I get that you are above it all though. That you don’t care what they think of if you, even though you obviously do, in your slouchy knit hat, heavy glasses frames and vintage cardigan. You are painfully hip. Point taken.
But could you, just, please, for the love of God, swing by the grocery and pick up some #$(*&#$! Splenda already? I get that your body is a temple. A very skinny, fixie-riding temple. Mine is not. At least as far as artificial sweeteners are concerned. (FYI, Raw Sugar tastes like crushed up maple syrup, so don’t even start with me on that.)
And – oh – before you go back to practicing your I-hate-you half-smile: could you heat up. the. goddamn. milk? In the name of all that is holy, I do not want a room temperature latte. For $4.25, I should be able to get my coffee at the temperature of the sun.
OK. I’m done. Yes, I know I can go elsewhere and that high temperatures caramelize the delicate sugars in the milk and Splenda is probably made out of chlorine, but I live right over there and could you just…? This once? We’re all in this together. Me, you and your beard kicking off the day with your excellent coffee.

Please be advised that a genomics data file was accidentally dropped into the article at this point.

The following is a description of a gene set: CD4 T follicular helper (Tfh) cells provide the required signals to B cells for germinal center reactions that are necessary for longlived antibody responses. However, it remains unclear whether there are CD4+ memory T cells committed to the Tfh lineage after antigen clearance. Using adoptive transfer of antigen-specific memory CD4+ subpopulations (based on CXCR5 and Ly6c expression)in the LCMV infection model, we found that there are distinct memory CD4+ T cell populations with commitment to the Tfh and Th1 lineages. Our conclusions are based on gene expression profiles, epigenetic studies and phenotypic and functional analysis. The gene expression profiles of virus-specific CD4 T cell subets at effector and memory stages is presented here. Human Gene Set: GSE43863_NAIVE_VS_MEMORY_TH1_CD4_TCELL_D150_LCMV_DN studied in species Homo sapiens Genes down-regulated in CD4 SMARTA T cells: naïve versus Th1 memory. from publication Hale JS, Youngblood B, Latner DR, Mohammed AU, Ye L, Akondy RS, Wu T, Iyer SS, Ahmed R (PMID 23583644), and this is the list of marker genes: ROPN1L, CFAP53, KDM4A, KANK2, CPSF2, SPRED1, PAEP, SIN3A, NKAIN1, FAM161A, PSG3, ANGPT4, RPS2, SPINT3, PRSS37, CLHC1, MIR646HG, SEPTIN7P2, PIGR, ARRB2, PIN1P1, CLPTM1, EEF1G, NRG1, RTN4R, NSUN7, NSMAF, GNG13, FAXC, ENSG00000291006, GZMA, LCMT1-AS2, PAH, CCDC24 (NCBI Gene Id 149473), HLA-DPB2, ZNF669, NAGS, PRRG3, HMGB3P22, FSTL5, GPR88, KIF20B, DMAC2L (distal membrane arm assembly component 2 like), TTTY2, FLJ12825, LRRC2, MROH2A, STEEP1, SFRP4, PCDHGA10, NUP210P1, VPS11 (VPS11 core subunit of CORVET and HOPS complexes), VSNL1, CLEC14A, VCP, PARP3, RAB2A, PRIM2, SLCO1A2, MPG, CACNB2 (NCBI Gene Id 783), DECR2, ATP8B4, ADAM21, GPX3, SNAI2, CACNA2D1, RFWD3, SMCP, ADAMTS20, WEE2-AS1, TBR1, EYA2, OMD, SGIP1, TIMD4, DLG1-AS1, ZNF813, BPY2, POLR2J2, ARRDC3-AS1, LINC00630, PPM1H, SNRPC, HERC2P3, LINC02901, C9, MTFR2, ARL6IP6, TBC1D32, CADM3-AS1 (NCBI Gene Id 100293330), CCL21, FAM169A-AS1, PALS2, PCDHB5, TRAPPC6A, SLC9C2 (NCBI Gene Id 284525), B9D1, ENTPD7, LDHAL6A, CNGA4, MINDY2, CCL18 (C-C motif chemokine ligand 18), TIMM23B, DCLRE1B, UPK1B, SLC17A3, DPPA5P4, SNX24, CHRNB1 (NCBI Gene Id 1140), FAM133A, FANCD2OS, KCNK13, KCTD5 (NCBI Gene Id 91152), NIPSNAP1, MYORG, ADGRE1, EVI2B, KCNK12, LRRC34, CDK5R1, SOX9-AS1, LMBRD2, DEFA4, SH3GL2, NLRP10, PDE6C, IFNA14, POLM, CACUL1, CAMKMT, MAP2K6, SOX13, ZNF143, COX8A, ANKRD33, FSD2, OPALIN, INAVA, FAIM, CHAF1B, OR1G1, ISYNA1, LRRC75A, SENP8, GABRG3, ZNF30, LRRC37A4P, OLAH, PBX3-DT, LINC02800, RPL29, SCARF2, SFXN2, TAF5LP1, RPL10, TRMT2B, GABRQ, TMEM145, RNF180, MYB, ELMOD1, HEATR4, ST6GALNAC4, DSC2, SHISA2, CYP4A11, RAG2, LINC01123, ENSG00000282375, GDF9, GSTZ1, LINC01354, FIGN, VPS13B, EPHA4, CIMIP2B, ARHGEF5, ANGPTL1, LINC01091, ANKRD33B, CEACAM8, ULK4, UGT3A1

Thanks guys. Really. Thanks. See you tomorrow.
When A. was small and sitting facing backwards in her car seat while I drove, I began to curb my cursing at other drivers on the streets of San Francisco. Let’s be honest: the drivers here are the worst. The WORST. And I grew up in Boston and learned to drive on the BQE, so that’s saying something. I swear a lot here. Or I used to. With a passenger unaware of the rules of the road and unable to see their violators crossing my path, I had to take it down a notch: I didn’t want her thinking I was swearing at her. And right, yes, the swearing itself was probably out of order too.
“Dude,” started to permeate my ‘conversations’ with other drivers instead. As in, “Dude, what the [expletive now omitted]…?!” Or just, “Duuuuuuude#$)(#$! [expletive implied by tone and duration]”